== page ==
Back to Basics

We've been Cyber schooling. It's all the rage now. The school district provides you with all the books, supplies, a laptop, and printer and anything else you'll need to replicate the public school classroom in the home. It's school at home. A totally different thing from homeschooling.

We started homeschooling as unschoolers. Our days were spent drawing in the park, hanging out at the library, budgeting for groceries, cooking, doing chores, playing games, building Legos, and generally learning naturally from real life. You know, like humans should do.

I'm not sure if it was the restlessness of traveling or lack of motivation or both, but over time, the boy's taste for this type of learning started to fade, as did my enthusiasm for introducing them to new things. By 2012, we'd fallen into a very bad cycle. I would assign worksheets, reading material, math lessons, and so on, and they would slog through them, unhappy with me, learning, and life in general. Rich is especially resistant to this type of "learning" because he leans so much more naturally when doing things with his hands. He's become quite the writer and blogger himself and is still honing his skills, but he'd rather be taking apart a hard drive or building a game from scratch. Brennan is much the same, though more content to do traditional schoolwork.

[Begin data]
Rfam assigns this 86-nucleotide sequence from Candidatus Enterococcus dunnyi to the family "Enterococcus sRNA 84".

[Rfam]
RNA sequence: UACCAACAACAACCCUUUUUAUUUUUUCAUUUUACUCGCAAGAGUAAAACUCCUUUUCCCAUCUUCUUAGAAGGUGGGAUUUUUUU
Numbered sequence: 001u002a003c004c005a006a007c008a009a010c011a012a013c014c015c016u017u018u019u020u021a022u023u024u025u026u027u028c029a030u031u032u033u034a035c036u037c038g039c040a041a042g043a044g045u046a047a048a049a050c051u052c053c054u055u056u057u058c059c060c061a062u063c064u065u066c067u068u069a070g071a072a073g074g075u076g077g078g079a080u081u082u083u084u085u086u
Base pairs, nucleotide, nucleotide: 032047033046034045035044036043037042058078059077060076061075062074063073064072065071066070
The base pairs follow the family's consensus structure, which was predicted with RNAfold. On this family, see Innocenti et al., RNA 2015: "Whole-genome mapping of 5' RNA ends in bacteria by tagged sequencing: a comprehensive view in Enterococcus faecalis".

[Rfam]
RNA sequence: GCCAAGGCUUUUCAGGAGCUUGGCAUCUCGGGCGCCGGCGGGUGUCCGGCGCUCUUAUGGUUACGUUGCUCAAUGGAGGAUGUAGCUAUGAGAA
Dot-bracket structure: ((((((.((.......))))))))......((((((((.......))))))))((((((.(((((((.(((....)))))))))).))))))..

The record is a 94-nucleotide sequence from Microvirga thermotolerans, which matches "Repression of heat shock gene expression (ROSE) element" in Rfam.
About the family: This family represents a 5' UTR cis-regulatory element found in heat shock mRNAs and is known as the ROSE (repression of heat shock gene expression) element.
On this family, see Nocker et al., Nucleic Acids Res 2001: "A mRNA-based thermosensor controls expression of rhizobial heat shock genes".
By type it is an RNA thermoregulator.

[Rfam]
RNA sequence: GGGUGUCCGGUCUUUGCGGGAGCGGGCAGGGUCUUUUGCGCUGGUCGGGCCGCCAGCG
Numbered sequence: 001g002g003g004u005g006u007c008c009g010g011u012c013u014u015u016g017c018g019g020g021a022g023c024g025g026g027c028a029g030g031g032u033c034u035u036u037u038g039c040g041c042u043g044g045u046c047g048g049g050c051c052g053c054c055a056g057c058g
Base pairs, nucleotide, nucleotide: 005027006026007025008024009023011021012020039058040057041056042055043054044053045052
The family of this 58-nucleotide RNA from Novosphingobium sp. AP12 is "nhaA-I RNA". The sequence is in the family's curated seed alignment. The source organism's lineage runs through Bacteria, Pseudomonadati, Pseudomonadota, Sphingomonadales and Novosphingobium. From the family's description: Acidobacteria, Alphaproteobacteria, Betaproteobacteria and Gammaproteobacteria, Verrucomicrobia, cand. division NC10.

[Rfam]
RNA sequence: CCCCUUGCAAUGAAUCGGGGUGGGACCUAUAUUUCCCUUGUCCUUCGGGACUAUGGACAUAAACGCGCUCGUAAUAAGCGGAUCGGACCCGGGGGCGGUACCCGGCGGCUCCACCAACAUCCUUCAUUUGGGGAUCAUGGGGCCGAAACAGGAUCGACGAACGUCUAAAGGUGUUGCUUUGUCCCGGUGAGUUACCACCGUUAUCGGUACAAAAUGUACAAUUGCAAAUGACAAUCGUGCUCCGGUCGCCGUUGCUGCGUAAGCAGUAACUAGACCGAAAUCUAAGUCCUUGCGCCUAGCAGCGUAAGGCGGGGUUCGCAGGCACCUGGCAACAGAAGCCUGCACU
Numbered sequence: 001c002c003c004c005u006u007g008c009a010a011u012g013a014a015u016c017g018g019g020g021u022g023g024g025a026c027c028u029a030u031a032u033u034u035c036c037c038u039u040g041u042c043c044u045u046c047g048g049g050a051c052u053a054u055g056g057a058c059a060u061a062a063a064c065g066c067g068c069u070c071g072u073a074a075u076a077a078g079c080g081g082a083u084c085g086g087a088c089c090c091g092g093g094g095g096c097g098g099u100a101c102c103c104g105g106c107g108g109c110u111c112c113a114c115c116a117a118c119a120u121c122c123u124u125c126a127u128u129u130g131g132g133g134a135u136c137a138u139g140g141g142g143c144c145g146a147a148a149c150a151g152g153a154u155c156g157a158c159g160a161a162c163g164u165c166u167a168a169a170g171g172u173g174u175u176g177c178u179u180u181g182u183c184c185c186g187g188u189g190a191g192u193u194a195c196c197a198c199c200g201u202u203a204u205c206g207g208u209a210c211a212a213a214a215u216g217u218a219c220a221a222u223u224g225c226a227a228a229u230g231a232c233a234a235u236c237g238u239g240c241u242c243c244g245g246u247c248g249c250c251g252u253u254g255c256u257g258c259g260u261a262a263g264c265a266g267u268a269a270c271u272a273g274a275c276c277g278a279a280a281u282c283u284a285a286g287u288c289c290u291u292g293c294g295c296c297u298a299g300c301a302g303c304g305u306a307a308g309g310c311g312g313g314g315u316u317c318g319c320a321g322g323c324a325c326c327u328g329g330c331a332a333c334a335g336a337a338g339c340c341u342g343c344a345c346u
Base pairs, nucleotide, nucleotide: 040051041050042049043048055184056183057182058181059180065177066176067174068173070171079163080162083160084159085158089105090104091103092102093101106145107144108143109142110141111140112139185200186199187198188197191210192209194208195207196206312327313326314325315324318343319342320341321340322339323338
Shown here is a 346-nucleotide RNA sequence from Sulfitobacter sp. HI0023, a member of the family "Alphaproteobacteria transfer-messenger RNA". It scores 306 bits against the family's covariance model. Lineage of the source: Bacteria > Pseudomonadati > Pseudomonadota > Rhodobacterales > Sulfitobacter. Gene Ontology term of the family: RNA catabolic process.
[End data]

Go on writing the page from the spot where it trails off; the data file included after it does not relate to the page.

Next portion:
Either way, not the dynamic we were hoping for. I openly admit that my health greatly affects the learning environment because there are days where I don't feel like interacting much at all, much less doing fun, creative things. But it had gotten to a point where trying to drag the kids away from their laptops to do anything "normal" like cooking, or building a model, or painting was like pulling teeth, and even worse if it involved writing or math. Restricting computer time worked to a point, but I was having a lot of bad days last spring, we were busy trying to plan a move from MA to PA, and they didn't have much of a social life at all except for hooking up with friends online.

We started cyber school in September in an attempt to give them contrast. We wanted them to see what the average public school student had to do each week, and boy did they get a taste. 6-7 hours of book work every day, followed by 1-2 hours of homework. It. Is. Miserable. Especially when my idea of homeschooling is at the other end of this spectrum - copious amounts of free time, pursuing your own interests, spontaneous learning by being involved in real life. Buy I think cyber has accomplished what we'd hoped. It has given them contrast. It has taken me out of the role of dictator, teacher, and authoritarian as it relates to learning. As the boys have observed unschooled friends doing what we used to, they are seeing things a little differently. I don't know how long it will last.